Performance optimization is often about trade-offs, especially when you get into the implementation details of a program. A routine may go faster if you unroll loops to reduce branching overhead, however program code size increases as a result. If you unroll too much you risk exceeding optimal cache sizes and end up with a slower program anyway. Compilers are becoming increasingly capable of evaluating such tradeoffs, leaving the developer to the task of designing higher-level functionality.
GCC has long provided a compiler option “-ffast-math” that allows the compiler to use faster hardware floating point instructions, at the potential expense of IEEE floating point compliance. If your program doesn’t need strict compliance, this setting should theoretically net a boost in floating point performance for free.
Avida is a very integer based program. Floating point math is inherently imprecise and difficult to keep consistent across platforms. As such, we have purposely kept floating point math isolated to the fringes as much as possible. Still, as as scientific program we need to gather and calculate statistics, thus there are some commonly executed floating point routines. The trade-off of a little accuracy for a boost in performance seemed worthwhile, thus we have compiled Avida with ‘fast-math’ enabled for as long as I have been involved with the project, and likely since the beginning.
In recent years I built a consistency test framework that we have been slowly fleshing out with tests to keep Avida as consistent across platforms as possible. Perhaps surprisingly, outside of a few notable exceptions, we haven’t experienced a lot of variance in output consistency. One of the notable exceptions, though, has been compiling Avida with Intel’s ICC suite. One of the stats routines was returning some floating point values with small variance relative GCC on all other platforms.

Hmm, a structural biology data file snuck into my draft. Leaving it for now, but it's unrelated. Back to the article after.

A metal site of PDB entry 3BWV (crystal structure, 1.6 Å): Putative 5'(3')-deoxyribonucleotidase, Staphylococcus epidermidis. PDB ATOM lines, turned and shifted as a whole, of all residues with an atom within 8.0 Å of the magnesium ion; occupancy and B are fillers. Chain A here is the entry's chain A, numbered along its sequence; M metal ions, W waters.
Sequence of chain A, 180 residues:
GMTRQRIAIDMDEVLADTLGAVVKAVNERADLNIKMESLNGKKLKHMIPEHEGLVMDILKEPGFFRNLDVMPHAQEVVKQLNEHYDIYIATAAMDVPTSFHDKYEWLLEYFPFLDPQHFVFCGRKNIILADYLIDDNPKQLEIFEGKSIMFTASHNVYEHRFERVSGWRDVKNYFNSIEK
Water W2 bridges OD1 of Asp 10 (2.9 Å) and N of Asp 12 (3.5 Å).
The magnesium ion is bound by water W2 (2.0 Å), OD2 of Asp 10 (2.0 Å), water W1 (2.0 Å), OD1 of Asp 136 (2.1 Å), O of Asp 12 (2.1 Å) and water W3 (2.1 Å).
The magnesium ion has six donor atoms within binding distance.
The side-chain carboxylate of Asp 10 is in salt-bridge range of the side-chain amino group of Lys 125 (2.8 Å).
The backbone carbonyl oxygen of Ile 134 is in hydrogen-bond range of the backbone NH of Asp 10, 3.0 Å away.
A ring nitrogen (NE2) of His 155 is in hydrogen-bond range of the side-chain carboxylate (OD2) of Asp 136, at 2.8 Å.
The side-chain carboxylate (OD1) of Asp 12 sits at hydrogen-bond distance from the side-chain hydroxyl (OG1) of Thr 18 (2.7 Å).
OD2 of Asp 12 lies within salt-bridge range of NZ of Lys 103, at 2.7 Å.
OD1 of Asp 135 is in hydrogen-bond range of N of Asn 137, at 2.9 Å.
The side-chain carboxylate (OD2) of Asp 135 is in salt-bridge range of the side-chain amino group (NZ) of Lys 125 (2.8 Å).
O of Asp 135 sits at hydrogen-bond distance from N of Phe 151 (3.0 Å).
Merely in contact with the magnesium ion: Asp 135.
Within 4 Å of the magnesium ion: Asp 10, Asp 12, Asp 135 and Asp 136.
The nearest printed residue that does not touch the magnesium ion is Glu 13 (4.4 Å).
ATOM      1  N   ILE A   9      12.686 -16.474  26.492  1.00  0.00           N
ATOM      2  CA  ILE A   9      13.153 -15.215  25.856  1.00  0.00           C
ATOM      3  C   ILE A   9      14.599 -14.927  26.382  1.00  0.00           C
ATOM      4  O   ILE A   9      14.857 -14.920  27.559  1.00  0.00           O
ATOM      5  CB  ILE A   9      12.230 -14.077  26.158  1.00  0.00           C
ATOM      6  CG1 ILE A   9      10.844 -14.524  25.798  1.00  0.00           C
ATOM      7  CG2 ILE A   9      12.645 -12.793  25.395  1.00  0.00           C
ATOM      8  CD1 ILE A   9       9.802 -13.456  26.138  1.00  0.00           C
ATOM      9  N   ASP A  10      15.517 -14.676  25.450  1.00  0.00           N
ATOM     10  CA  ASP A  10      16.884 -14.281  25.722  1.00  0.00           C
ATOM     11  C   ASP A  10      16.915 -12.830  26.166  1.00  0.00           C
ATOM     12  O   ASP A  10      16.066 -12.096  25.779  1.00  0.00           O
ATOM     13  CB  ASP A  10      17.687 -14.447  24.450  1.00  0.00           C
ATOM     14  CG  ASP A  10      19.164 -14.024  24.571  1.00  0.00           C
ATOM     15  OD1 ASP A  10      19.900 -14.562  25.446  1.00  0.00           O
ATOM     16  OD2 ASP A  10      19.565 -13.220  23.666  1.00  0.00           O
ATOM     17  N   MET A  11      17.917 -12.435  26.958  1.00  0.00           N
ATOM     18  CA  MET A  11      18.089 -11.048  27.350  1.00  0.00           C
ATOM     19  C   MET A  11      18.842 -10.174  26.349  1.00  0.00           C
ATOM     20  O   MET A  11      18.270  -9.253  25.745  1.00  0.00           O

In my quest to bring ICC into consistency, I did some digging into the floating point settings. ICC by default uses a ‘fast-math’ like mode. However, it clearly was using a variation in floating point instructions generated compared to GCC. My first thought was that the optimizers may been exploiting commutativity to reorder operations, which could potentially affect rounding order. After a bit of failed parenthesis wrangling I decided to test if full IEEE compliance would fix the variance and then try relaxing things. So my next step was to disable ‘fast-math’ on GCC. This action alone changed the results to match ICC. So the Intel compiler was actually generating more correct results. Interesting.
Conventional wisdom says that ‘fast-math’ should be, well, faster. In order to get consistency though, it may no longer be worth the trade-off. So I tested performance to see how much slower Avida would be, given the isolated nature of floating point operations.
tatooine:development brysonda$ ./run_tests -j 8 -p
# results truncated for brevity
analyze_truncate_lineage_fulllandscape : exceeded
- wall: 0.92 base = 4.8564 test = 4.4588
- user: 0.92 base = 9.3931 test = 8.6456
Wait a minute… its faster?
Disabling ‘fast-math’ not only solved the consistency problem, it made Avida faster in certain cases and had no effect in others. As seen above, it made as much as an 8% improvement on a first generation 8-core Mac Pro. Further tests on my Power Mac G5 Quad showed around 2% improvement in some tests and no difference in others.
In the end I decided to disable ‘fast-math’ for GCC and explicitly set full IEEE compliance mode on ICC, just to be sure. Performance testing showed that no performance was lost, yet we now have full cross platform consistency between ICC and GCC. Win win!
The take-away message is that it can be good to question conventional wisdom. Also, just because it says “fast” in the name, it may not necessarily be true in all cases.